For 2017, GM expands availability of its impressive new safe teen driving technology.
As a car-crazy kid raised during the 1970s on a steady diet of “The Rockford Files” and “Starsky and Hutch,” I could not wait to turn 16 and get my driver’s license.
Shortly thereafter, while trying to impress a girl with my fishtailing expertise on a snowy residential street, I planted my mother’s 1980 Buick Regal into a telephone pole. The girl sat in the middle of the velour bench seat between my buddy and me, and none of us were wearing seat belts.
Miraculously, none of us got hurt. My pride? That’s another story.
Today, as a father to four kids ranging in age from 6 to 19, I’ve shared this story (and many others) with my older daughters in the hopes that they won’t repeat my mistakes. And I’m thrilled that new vehicles are now equipped with technologies like Teen Driver from General Motors, even though I would have hated them when I was a new and reckless driver.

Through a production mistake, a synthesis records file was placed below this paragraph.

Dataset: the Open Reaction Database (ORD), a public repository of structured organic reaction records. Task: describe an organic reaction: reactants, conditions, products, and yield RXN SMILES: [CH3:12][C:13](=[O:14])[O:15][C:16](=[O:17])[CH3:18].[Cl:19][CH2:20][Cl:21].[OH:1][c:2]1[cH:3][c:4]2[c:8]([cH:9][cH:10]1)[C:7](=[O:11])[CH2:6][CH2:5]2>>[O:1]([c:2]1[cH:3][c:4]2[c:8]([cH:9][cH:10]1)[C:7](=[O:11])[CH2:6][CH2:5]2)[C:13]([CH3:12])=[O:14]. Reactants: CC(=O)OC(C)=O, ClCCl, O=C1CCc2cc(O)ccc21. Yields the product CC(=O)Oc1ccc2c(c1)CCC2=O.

Continue reading “What is Teen Driver Technology from General Motors?”
Consider rear-impact collisions before putting your kids, or anyone you love, in the third-row seat.
If you’ve overlooked the 2017 Kia Sorento in your quest for a new family-sized crossover SUV, you’re doing yourself a tremendous disservice.
It is a terrific vehicle, sized between the traditional compact and midsize SUV segments, stylish, comfortable, and enjoyable to drive. It meets a wide range of budget requirements, and when loaded with every option, could easily pass for a luxury SUV except for the Kia badge on the center of the steering wheel.
Plus, it gets the highest possible crash-protection ratings from the federal government and the Insurance Institute for Highway Safety (IIHS), and for 2017 Kia further stepped up the Sorento’s game by installing an automatic emergency braking system on every trim level as standard or optional equipment.
This is an SUV I can easily recommend to families. But I have a concern, and that relates to the Sorento’s third-row seat design.
Continue reading “Are Third-Row Seats Safe for Children?”